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- Wine In Australia
- What Is The Best Wine Region In Australia
- Australian Wineries Wine Regions
- Australian Wine Regions Map
Australian wine regions are governed by the Geographic Indicators GI system. All are shown on this colourful map. You can display it in your bar or wine cellar, wherever you enjoy wine and company. The map is a great conversation starter.
In Victoria, cooler climate varieties do very well, including Pinot Noir and Chardonnay. Learn where your favorite Australian wines come from and explore new regions. Australia Wine Map Areas Western Australia South Australia New South Wales Queensland Victoria Tasmania Print Edition Durable, water and tear resistant polyart high density paper. 16 maps of the wine-growing regions. One region per map; also for download for printing. Wine Region Maps Argentina Australia Austria Bulgaria Canada Chile Croatia France Germany Greece Hungary Italy New Zealand Portugal Romania South Africa Spain United Kingdom United States.
Wineries in Australia can be found by clicking on a region in the Australia wine regions map.
Over 1,900 Australian wineries are integrated into our winery directory, and many wines
are available direct from the winery or from wine merchants.
You can buy Australian wine online from many Australian wineries or from participating wine merchants.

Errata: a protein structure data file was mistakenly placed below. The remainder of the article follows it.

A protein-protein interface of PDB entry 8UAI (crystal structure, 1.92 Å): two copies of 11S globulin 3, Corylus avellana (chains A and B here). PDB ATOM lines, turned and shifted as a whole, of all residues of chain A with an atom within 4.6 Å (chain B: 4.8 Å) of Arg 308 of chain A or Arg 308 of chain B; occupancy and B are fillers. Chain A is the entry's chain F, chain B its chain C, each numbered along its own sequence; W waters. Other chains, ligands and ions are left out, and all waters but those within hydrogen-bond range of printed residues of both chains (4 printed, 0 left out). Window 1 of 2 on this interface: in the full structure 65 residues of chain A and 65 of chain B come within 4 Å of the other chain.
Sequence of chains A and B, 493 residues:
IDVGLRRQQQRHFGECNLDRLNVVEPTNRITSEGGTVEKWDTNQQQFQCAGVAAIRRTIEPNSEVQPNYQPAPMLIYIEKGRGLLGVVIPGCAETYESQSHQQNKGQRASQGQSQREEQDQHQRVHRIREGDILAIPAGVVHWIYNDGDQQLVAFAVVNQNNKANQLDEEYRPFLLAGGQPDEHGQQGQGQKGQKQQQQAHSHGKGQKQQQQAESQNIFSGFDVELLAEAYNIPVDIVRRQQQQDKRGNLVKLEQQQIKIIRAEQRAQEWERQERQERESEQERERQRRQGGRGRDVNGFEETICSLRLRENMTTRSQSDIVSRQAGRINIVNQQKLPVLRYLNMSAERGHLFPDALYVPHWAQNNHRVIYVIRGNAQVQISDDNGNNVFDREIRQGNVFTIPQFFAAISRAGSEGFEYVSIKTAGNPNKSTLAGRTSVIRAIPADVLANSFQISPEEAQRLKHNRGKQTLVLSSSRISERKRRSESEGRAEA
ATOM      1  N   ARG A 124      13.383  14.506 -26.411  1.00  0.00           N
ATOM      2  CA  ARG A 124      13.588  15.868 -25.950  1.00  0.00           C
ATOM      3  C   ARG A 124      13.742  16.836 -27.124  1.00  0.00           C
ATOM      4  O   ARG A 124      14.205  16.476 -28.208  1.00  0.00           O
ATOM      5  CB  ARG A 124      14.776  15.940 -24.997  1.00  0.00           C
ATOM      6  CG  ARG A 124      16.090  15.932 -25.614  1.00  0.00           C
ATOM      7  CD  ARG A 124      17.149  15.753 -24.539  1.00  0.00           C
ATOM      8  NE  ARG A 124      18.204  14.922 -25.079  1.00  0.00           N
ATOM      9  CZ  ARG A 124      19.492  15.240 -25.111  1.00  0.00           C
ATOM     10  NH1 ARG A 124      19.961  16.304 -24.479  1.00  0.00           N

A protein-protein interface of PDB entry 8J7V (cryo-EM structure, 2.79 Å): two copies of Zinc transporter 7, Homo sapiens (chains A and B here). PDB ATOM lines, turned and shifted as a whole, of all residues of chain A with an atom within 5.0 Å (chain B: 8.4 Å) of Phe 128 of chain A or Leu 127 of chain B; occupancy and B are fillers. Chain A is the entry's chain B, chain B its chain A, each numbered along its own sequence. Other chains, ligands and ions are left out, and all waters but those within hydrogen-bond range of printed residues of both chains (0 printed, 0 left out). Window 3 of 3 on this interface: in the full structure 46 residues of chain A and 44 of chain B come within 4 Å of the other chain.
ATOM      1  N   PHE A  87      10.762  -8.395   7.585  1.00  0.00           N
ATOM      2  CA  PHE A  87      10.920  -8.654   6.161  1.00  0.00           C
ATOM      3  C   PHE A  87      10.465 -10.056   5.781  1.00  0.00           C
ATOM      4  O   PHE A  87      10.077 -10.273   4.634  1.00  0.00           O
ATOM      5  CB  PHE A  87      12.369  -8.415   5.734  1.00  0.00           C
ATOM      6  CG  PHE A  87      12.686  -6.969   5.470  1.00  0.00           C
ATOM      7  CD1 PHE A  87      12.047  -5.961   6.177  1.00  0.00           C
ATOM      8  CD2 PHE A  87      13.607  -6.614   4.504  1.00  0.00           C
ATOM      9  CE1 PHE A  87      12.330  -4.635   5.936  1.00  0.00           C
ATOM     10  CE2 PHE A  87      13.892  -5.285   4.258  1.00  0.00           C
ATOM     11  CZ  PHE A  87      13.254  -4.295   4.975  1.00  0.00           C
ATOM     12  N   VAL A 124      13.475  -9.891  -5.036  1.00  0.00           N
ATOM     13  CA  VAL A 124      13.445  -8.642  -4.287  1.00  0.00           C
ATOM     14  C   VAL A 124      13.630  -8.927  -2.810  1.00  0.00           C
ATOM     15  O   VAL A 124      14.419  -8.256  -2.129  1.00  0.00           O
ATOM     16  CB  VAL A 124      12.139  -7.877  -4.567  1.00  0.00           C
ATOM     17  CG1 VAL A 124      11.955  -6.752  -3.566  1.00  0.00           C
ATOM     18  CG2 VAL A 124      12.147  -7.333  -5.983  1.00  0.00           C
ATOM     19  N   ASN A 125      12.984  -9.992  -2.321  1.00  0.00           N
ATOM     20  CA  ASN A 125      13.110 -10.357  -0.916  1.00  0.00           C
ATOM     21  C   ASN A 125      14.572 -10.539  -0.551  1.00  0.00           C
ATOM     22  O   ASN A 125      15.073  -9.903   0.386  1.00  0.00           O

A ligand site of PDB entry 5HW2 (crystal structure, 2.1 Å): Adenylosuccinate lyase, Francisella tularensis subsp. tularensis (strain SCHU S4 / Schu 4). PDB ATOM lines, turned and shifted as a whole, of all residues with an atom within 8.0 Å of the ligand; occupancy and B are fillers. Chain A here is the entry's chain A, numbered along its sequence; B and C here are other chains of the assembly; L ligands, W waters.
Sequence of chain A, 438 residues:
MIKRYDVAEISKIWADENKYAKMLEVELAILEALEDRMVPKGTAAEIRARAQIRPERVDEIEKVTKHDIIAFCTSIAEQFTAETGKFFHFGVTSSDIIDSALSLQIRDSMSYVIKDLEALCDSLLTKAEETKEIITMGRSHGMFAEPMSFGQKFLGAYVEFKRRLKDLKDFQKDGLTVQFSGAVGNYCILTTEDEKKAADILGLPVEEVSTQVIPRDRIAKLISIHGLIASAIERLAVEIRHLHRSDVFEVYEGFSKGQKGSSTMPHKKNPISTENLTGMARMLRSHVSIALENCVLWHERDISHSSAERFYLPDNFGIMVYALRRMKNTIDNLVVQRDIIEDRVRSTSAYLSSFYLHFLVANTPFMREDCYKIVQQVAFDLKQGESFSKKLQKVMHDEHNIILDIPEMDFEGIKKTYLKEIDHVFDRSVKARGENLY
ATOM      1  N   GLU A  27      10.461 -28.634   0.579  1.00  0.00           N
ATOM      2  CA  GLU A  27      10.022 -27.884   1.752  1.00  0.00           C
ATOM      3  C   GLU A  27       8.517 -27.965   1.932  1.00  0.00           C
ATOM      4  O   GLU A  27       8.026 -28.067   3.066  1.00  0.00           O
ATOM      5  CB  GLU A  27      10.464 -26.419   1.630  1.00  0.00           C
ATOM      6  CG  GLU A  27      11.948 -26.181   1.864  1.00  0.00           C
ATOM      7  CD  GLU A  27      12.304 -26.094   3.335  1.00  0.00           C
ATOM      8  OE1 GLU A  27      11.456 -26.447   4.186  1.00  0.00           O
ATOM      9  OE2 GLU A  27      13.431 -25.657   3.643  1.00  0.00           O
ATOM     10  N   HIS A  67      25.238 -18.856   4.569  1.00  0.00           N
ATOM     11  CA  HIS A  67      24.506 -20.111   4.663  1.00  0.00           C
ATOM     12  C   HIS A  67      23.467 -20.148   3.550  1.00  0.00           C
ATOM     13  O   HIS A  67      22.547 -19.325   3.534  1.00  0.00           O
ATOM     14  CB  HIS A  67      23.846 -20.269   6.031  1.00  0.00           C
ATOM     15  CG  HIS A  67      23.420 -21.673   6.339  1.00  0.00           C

When you see a list of wineries, note the shopping cart icon as this indicates that you can buy this wine online.
Also included on the search results page are other links about Australia wine.
South Australia Western Australia Queensland New South Wales Victoria Tasmania New Zealand
Wine In Australia
Australia offers a wide range of wine regions and wines. Australia’s climates range from the cold Adelaide Hills to the cool Mornington Peninsula to the warm Hunter Valley.
While Australia has about 60 wine regions, the country has 103 “defined geographic indications” for wine growing districts covering zones, regions and sub-regions. The major wine producing Australian States are Australian Capital Territory (ACT), New South Wales, Northern Territory, Queensland, which is Australia's 2nd largest state, South Australia, Tasmania, which is the compact island state, Victoria where the most wineries are in this 'Garden State', and Western Australia.
Australian wine production, mutually in quantity and quality, continues to be a primary feature of Australian history. The first vineyards were established in the 1830's in areas and by names that are still known today. Australia has some well established wine styles that are uniquely its own, guided by the splendid fortified Muscat wines. Australia is also well known for its Shiraz (known as Syrah in the Rhône Valley in France) and Cabernet Sauvignon based red wines. Australian sparkling red is another popular style, and specific regions are producing incredible wines with the Semillon grape.